Hold a family meeting every few months and discuss the plan. The plan should include where you will all meet after leaving the house, how to escape rooms other than through a door, to leave all belongings inside and never to go back into the home, even for pets, until emergency personnel give the all-clear. Practice the plan, which is especially important for parents with small children.

Minimum supplies
on hand

Fire extinguisher, with at least one in the kitchen. One in the garage is a good plan as well. Smoke and carbon monoxide detectors are a must and should be placed strategically in the home for maximum alert.

First aid kits can be lifesavers, or at the very least comfort providers. Homeowners are advised to at least have one in the home and one in the car, making sure all items in it are dry, stocked and not expired. In addition, make sure each includes items for large wounds, burns, stings and allergic reactions.

Winter’s car cache

With fall nearing, winter will be here soon enough, and now is the time to properly assemble an emergency kit for each automobile. That kit includes bottled water, a blanket, a well-stocked first aid kit, emergency breakdown kit including flares, reflective triangles and jumper cables, a phone charging pack, a flashlight with extra batteries, duct tape and a collapsible shovel and kitty litter that can be utilized to get a vehicle out of icy situations.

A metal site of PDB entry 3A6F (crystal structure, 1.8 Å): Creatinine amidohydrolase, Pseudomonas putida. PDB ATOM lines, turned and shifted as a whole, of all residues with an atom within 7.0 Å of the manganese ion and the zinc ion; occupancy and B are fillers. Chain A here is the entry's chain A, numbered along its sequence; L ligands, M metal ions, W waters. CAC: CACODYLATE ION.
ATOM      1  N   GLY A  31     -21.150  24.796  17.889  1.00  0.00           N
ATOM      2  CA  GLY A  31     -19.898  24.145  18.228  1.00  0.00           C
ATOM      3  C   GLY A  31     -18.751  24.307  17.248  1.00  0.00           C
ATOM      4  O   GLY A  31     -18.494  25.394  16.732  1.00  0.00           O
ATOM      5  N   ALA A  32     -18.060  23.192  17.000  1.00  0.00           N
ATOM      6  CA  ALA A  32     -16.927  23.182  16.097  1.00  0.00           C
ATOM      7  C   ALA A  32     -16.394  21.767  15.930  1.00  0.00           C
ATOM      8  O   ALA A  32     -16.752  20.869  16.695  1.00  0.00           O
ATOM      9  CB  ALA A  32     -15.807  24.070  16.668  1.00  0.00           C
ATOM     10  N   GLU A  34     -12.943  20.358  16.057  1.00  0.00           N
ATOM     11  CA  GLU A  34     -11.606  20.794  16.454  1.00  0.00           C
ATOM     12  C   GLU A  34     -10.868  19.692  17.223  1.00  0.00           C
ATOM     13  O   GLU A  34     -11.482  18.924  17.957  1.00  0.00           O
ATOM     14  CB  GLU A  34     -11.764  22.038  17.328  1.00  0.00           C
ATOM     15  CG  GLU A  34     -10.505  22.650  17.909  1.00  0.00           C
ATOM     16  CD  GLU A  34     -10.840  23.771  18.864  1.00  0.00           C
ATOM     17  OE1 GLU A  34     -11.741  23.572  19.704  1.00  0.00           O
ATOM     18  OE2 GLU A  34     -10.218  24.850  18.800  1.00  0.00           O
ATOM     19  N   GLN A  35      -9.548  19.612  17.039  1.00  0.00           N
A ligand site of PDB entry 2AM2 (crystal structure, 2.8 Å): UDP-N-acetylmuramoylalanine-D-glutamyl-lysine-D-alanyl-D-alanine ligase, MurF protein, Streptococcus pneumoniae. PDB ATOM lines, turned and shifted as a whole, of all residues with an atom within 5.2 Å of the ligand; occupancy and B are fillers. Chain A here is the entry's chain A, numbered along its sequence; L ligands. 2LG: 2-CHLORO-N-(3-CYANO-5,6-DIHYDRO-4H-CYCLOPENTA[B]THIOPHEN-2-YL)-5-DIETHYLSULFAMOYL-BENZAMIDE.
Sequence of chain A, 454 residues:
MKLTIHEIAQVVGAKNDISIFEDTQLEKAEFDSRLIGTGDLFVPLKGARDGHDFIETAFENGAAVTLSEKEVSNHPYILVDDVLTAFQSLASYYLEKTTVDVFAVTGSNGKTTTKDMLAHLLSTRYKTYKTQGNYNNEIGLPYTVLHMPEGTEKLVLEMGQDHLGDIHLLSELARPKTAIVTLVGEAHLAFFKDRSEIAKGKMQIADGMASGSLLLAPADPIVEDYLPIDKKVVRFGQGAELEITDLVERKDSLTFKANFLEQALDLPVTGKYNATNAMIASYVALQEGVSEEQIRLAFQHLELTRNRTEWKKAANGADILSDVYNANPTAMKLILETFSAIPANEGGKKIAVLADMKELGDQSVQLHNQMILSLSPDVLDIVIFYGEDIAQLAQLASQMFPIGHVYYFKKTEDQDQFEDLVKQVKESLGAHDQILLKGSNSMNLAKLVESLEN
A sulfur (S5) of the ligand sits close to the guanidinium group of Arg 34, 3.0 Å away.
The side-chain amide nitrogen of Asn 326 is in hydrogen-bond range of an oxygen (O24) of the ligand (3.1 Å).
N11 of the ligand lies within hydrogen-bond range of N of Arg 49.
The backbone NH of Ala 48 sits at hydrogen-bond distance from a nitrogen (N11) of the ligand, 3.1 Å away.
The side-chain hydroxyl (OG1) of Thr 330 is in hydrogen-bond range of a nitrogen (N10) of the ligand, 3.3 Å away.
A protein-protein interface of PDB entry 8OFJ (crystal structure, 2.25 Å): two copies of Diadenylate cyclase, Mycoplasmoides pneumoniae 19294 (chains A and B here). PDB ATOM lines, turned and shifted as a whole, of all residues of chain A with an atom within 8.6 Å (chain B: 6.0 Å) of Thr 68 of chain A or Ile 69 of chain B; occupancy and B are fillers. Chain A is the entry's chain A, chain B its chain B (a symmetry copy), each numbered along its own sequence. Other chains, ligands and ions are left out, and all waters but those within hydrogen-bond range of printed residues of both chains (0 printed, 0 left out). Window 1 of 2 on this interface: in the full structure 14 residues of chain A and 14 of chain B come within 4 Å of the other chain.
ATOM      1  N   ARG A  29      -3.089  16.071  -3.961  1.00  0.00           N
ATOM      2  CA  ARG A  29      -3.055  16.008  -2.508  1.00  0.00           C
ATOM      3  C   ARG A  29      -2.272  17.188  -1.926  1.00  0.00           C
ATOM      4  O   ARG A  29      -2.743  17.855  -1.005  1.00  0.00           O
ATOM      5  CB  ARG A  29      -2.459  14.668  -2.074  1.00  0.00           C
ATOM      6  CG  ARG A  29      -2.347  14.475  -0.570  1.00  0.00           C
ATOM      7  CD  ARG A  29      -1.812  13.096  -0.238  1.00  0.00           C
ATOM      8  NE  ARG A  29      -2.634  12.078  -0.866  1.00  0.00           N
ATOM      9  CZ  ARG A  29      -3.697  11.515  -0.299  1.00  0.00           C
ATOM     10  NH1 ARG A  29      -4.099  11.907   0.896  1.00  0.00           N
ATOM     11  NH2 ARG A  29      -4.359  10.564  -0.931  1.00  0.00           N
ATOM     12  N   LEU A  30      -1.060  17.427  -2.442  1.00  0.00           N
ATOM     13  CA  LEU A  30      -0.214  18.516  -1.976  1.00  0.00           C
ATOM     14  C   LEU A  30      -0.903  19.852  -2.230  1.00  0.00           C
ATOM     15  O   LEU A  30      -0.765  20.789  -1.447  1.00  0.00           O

Troyer said being prepared is a mindset and it takes effort and planning to be prepared for emergencies. He added that being prepared is both a physical and mental exercise, and in addition to preparing with the necessary plans and tools, one needs to also prepare mentally, whether it is dealing with an emergency four oneself or understanding what steps need to be taken when happening upon someone else’s emergency.

“People need to take the time to be prepared and stay safe, because nobody knows when something might happen,” Troyer said.